National & World News

Wildfires were so hot they cooled the planet

By Benjamin Storrow | 07/28/2021 05:51 AM EST

Wildfires in Australia had a global cooling effect last year, prompting climate scientists to reassess their computer models. Ian

“Wildfires are starting to affect climate,” said John Fasullo, a NCAR scientist and the lead author of

the paper. “As the Earth warms, they are going to become more and more important in understanding

our climate system.”

But, he added, “Understanding their broader role in the climate system and climate projections, that

is not something we have a good handle on.”

The research does not mean wildfires could curb climate change. The location of a fire is important

to determining its climatic impact. In the Northern Hemisphere, wildfires can speed warming. Ash

falling in the Arctic, for instance, can accelerate ice melt by darkening the snow and absorbing the

sun’s heat.

But the impact of the Australian bushfires was just the opposite.

Air quality is generally pristine in large swaths of the Southern Hemisphere. The bushfires added

large amounts of aerosols into the atmosphere, changing the composition of clouds to make them

more reflective of the sun’s rays. The cloud cover cooled the southern half of the planet, pushing

tropical thunderstorms northward. The NCAR researchers estimate the fires cooled the planet 0.06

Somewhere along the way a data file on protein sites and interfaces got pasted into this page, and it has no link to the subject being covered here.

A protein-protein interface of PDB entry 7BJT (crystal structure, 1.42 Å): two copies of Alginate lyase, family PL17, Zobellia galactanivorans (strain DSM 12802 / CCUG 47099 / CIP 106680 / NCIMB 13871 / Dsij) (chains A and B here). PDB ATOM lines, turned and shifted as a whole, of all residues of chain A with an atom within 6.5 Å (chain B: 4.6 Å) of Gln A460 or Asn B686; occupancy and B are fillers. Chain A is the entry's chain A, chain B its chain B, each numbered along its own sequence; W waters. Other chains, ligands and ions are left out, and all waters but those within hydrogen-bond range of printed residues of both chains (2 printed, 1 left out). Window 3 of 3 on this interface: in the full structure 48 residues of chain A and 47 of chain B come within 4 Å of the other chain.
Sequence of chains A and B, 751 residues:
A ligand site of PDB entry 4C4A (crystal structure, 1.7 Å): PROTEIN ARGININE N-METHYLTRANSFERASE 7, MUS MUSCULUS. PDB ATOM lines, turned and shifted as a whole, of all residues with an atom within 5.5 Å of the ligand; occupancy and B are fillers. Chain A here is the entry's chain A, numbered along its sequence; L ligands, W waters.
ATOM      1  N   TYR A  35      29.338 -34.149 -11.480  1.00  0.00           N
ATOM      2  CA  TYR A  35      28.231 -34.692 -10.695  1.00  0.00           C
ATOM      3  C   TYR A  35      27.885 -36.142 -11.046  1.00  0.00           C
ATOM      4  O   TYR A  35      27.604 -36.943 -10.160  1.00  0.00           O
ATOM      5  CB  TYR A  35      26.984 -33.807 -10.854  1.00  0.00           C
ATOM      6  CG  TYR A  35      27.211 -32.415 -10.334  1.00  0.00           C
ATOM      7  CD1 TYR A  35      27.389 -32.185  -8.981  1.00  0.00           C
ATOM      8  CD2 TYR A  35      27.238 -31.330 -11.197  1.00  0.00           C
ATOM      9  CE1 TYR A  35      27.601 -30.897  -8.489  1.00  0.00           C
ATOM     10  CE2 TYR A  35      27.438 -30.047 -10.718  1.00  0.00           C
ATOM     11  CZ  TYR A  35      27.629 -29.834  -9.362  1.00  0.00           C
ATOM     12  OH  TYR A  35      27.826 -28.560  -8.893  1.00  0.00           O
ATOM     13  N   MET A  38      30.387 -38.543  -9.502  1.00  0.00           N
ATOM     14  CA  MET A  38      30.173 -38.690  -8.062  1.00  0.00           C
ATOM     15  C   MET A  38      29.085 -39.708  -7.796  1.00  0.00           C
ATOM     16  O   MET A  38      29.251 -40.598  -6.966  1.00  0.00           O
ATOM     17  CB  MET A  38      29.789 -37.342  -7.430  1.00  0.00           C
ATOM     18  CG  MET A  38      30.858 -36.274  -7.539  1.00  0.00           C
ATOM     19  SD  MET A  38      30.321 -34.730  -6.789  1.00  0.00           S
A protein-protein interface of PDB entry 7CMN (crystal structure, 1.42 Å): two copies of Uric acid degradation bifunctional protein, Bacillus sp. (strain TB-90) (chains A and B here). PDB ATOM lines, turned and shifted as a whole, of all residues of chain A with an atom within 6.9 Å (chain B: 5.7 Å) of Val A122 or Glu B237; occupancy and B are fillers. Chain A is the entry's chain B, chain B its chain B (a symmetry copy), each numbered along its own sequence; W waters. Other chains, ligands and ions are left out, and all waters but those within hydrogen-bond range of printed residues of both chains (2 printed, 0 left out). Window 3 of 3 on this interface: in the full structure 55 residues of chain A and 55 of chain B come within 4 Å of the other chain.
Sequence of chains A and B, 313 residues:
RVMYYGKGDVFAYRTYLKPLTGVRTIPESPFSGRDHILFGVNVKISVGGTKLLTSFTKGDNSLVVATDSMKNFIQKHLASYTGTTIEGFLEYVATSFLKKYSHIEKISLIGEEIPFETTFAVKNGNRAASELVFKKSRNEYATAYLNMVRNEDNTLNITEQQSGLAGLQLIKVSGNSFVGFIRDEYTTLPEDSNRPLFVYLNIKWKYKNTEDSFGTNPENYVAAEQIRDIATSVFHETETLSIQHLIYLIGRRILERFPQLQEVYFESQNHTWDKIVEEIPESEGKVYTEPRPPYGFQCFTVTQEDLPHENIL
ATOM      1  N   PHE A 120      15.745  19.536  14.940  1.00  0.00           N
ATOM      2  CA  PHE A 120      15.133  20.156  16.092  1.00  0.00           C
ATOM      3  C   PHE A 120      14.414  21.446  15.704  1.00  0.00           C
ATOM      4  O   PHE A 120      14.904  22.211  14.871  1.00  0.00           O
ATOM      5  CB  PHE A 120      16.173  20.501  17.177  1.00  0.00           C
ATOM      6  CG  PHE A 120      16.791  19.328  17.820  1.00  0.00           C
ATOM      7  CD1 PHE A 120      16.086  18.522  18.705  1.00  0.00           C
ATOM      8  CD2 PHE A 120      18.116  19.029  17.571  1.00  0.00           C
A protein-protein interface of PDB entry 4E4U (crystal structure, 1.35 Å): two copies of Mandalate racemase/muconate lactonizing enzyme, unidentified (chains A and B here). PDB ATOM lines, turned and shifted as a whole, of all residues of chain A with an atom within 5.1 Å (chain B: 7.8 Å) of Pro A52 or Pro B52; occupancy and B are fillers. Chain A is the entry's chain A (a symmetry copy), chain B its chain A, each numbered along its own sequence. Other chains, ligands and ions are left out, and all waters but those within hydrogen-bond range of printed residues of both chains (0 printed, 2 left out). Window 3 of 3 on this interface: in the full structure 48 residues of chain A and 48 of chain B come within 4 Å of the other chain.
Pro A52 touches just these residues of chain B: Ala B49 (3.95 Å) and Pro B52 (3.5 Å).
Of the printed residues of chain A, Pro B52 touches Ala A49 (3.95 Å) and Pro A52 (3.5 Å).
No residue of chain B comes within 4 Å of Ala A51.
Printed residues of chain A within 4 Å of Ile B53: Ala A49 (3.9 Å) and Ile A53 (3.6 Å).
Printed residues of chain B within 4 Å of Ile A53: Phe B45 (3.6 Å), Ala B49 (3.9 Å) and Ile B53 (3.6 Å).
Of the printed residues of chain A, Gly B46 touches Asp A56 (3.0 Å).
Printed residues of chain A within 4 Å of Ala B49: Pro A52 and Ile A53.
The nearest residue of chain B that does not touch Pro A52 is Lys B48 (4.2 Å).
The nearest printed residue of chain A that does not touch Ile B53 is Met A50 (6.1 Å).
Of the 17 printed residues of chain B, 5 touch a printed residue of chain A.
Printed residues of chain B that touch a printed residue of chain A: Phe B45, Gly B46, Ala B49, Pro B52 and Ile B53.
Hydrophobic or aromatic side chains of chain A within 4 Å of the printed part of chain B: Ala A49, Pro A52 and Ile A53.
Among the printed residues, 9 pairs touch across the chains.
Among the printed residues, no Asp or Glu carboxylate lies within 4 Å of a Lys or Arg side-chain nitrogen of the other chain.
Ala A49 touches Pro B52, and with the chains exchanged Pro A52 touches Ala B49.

degree Celsius.

By comparison, economic lockdowns associated with the pandemic are estimated to gradually warm

the planet 0.05 C by 2022. That, too, might appear counterintuitive.

Factories, power plants and cars emit carbon dioxide, which warms the planet over the course of

decades. But those same facilities also emit aerosols, which block the sun’s radiation and can fall

quickly out of the atmosphere. Those aerosols fell last year as factories ran less and cars remained

parked, causing the planet to warm slightly.

The annual temperature fluctuations of both events are slight. More important are the long-term

implications of increasingly intense fires, researchers said.

The impact of the Australian fires was similar to a major volcanic eruption, which can disrupt the

climate by sending plumes of particulate matter into the sky, Fasullo said. But where volcanic

eruptions of that magnitude tend to happen once every 30 years, fires like those that burned in

Australia are expected to become more common.

That points to the need for more research into the climate impacts of fire, so it can be incorporated

into climate models, he said.

“The way we’ve studied this so far has been really insufficient,” Fasullo said. “So that is what we’re

doing now in our research.”